So basically, the UBS figures are deranged, and if anyone there would like to tell me where they got them, I’d be obliged. But those ACS numbers still show a large cost difference between hiring a PhD in China and hiring one here, of course. And those numbers leave out a number of costs on the employer’s side, which just might make up a lot of the difference toward the UBS figure. I’m talking about benefits, retirement plan contributions, mandatory FICA and insurance payments, etc. I don’t know what the figures are for these costs in China, but I feel safe in assuming them to be much, much lower on both a currency-adjusted and percentage basis. (I realize that the UBS figure is billed as a salary, which isn’t supposed to include these costs – if this really is the explanation, then someone at the Economist was asleep at the keyboard).
The thing is, the costs in China are increasing. The increase no doubt looks gaudiest on a percentage basis, since it’s starting from a lower number, but the price of a PhD employee there is has been heading nowhere but up the last few years, if what I’ve been hearing is any guide. Supply and demand cannot be escaped merely by traveling to Shanghai. If the global research environment stays healthy, the trend will continue, which will lead to shifts into the less-globalized inland parts of China. (I already know of some good stuff from Chengdu, for example). And after that, it’ll lead to other countries entirely. Which is the whole idea.
+ TrackBacks (0) | Category: Business and Markets | How To Get a Pharma Job
September 24, 2007
It’s been a while since I talked about sirtuins, but the field has not been quiet. The latest data is a paper in Cell which set off a strong move in the stock of Sirtris, the company closely tied to the labs involved.
SIRT1 had already been the focus of a huge amount of attention in the aging/cancer field, but this paper seems to validate two other members of the family, SIRT3 and SIRT4. It’s mostly the story of NAD+, a very fundamental molecule indeed in cellular metabolism. There’s been some evidence (and a lot of speculation) that NAD+ levels are regulated quite differently in the mitochondria as opposed to the rest of the cell, but getting hard data on this pathway hasn’t been easy.
What is known is that apoptosis (programmed cell death) can depend on NAD+ levels. An enzyme called PARP-1 depletes NAD+ levels when it’s activated, and sets off a chain of events leading to apoptosis. Recently it was shown that there’s a PARP-1 fraction inside mitochondria, and given their central role in energy production, this gave room to wonder if an apoptosis signal could be set off from in there as well. On the flip side, NAD+ is synthesized (in mammals, anyway) though a pathway involving the enzyme Nampt. It’s also present in mitochondria, along with another NAD-pathway enzyme called Nnmat, so all the machinery is presumably there to up- and downregulate mitochondrial NAD+.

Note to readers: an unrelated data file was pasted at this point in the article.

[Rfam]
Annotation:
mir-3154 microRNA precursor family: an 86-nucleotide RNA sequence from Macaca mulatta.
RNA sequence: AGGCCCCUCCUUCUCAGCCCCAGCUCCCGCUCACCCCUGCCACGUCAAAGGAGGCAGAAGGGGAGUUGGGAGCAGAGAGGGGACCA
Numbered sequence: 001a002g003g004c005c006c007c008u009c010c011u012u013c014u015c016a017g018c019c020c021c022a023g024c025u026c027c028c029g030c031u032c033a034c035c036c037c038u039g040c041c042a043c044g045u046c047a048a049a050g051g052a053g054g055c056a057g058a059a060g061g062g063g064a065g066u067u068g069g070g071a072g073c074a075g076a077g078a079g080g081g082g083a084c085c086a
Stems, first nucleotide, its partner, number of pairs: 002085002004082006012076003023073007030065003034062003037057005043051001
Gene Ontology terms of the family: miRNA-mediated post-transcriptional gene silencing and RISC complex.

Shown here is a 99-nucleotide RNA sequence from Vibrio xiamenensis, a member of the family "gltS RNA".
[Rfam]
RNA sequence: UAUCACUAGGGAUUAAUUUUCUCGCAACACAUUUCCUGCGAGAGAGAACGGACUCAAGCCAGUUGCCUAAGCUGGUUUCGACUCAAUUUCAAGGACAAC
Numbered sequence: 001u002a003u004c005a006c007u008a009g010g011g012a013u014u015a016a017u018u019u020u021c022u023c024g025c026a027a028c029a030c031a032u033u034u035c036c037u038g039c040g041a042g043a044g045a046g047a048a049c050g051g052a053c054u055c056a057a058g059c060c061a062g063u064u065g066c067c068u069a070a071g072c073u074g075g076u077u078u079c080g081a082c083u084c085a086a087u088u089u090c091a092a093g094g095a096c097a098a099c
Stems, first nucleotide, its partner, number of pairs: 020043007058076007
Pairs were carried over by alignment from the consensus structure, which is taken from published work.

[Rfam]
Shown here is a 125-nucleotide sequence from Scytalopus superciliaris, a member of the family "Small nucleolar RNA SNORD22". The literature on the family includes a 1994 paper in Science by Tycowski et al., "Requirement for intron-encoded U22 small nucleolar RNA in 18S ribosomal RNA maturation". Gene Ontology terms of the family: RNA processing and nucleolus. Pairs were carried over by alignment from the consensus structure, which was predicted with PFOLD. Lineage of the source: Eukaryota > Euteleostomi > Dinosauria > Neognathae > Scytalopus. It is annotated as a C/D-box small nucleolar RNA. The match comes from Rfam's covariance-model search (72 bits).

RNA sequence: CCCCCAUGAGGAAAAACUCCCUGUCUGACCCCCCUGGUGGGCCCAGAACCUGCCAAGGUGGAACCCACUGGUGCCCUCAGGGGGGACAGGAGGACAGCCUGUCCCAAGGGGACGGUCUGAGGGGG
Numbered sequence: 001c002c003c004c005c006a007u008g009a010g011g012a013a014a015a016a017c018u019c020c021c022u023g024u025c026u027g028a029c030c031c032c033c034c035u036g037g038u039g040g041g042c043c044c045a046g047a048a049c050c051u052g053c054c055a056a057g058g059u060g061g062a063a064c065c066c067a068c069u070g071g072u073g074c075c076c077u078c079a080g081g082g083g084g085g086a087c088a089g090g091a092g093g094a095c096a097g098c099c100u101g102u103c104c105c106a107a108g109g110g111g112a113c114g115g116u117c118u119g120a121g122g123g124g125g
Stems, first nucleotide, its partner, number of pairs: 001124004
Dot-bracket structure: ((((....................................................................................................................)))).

And so it does. The Cell paper looked at NAD+ levels inside mitrochondria for the first time, and found that they change greatly in response to nutrient levels. Fasted animals (and cells) greatly increased their mitrochondrial NAD+, which makes sense.
At first the authors were puzzled, when they found that although Nampt protected cells from genotoxic stress, it didn’t seem to affect how low the NAD+ levels in the cells went. Overexpression, underexpression – they all went down to the same low levels. It was only when the looked inside the mitochondria that they found where the NAD+ was being maintained.
So mitochondria can hold normal NAD+ levels even after they’ve fallen in other cell compartments. As far as the authors can tell, this is because of local synthesis, although it’s possible that the mitochondria also import all that they can get their hands on under such conditions. But the fact that levels of mitochondrial Nampt also rise along with the NAD+ argues for biosynthesis.
And the protective effects of all this NAD+ work through SIRT3 and SIRT4. Their activity is limited by the amount of NAD+ around, so it makes sense that they get more active under stress, when NAD+ levels are up. siRNA knockdowns of all seven sirtuins showed that only the 3 and 4 subtypes – which are localized in the mitochondria – are the players.
All this makes Nampt look like the yeast gene called PNC-1, which is on the yeast and roundworm pathway to make NAD+. PNC-1 has been shown to be involved in extending lifespan in such creatures, so if the human homolog has been found, the immediate question is whether it has the same effects. Its changes in fasting rats suggest a link with the caloric restriction route to lifespan extension. Overall, you have to think that if we’re not onto the relevant pathways, we’re very close indeed.